If the authors are serious, this is a silly, distasteful book. If they are not, it’s a brilliant satire.

Pub Date: Sept. 1, 1998

ISBN: 0-670-88146-5

Page Count: 430

Publisher: Viking

Review Posted Online: May 20, 2010

Kirkus Reviews Issue: July 15, 1998

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Gates offers a persuasive, 30,000-foot view of a global problem that, he insists, can be prevented given will and money.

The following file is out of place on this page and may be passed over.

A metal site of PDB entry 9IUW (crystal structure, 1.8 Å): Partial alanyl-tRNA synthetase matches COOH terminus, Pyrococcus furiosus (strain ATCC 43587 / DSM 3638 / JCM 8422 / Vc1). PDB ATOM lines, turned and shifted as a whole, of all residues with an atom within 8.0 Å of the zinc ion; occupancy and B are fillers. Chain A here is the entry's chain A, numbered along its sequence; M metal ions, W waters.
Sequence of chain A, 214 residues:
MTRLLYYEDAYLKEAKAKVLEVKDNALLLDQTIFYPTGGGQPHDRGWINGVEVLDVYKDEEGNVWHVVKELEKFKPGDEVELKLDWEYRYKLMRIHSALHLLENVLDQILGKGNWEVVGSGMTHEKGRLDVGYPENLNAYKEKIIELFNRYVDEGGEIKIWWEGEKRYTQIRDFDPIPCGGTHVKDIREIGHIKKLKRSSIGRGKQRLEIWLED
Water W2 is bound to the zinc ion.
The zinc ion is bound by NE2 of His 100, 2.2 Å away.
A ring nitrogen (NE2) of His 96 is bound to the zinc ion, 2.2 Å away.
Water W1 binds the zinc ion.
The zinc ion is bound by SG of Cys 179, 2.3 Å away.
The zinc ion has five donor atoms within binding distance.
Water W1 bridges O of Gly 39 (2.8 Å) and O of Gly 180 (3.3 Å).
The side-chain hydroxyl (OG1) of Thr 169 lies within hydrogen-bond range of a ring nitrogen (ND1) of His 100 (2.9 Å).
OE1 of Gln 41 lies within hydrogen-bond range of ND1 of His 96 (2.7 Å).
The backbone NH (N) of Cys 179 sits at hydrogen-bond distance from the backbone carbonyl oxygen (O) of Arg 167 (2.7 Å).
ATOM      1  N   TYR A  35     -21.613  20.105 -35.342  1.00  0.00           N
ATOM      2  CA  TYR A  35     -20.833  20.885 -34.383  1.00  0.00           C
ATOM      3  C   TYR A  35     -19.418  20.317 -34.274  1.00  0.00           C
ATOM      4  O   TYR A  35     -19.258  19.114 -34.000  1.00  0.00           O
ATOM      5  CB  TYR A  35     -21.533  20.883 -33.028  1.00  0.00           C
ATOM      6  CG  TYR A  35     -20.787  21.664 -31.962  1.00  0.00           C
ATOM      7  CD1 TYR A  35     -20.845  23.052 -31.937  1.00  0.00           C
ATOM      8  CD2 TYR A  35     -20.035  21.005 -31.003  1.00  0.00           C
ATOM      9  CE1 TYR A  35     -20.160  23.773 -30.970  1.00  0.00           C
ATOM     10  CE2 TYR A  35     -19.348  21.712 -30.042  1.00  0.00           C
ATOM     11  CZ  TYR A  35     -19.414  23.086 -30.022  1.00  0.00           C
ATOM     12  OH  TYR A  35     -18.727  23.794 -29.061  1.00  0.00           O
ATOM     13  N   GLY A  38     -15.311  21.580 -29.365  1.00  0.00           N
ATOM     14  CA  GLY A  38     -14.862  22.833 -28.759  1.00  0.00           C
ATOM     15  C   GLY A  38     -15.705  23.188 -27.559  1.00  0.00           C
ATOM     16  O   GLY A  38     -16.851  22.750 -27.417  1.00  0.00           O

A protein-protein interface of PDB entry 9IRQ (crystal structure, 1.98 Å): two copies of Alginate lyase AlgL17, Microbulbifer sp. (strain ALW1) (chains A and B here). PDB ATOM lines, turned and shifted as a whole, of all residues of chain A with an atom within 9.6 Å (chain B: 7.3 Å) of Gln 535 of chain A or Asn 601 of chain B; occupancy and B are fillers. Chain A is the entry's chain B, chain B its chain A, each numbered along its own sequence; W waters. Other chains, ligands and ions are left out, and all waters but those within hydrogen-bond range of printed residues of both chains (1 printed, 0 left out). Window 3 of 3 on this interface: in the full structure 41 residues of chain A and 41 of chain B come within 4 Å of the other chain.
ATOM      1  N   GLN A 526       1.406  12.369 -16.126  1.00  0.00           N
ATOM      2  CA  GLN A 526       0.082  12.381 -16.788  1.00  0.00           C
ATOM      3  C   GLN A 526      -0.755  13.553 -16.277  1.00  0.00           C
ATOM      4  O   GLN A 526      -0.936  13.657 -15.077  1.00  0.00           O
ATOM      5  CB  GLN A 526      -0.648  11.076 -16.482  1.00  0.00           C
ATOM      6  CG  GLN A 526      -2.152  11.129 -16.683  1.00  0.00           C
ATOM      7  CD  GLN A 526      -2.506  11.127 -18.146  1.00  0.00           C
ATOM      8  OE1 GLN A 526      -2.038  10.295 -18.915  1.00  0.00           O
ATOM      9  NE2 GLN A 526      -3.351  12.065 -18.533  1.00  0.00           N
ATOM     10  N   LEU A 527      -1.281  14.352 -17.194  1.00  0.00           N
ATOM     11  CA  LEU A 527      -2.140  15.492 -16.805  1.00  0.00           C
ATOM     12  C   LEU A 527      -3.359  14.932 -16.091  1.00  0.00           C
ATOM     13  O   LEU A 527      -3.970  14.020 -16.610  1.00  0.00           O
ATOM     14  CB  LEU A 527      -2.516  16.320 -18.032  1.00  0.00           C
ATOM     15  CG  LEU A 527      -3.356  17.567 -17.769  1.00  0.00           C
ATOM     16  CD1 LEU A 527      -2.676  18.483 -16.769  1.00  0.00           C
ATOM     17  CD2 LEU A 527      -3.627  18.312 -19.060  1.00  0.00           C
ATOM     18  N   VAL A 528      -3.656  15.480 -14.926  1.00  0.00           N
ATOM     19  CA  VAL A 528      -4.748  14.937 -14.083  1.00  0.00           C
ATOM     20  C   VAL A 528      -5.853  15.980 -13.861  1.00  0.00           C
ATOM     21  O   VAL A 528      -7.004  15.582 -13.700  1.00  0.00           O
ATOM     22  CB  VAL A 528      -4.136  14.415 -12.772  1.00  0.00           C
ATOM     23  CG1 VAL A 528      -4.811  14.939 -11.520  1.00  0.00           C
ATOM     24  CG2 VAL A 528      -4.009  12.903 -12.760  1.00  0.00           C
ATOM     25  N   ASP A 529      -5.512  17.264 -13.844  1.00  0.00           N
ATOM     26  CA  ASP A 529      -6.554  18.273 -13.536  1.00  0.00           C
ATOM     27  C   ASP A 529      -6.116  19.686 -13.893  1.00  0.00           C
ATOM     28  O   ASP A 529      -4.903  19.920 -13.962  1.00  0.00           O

HOW TO PREVENT THE NEXT PANDEMIC

The tech mogul recounts the health care–related dimensions of his foundation in what amounts to a long policy paper.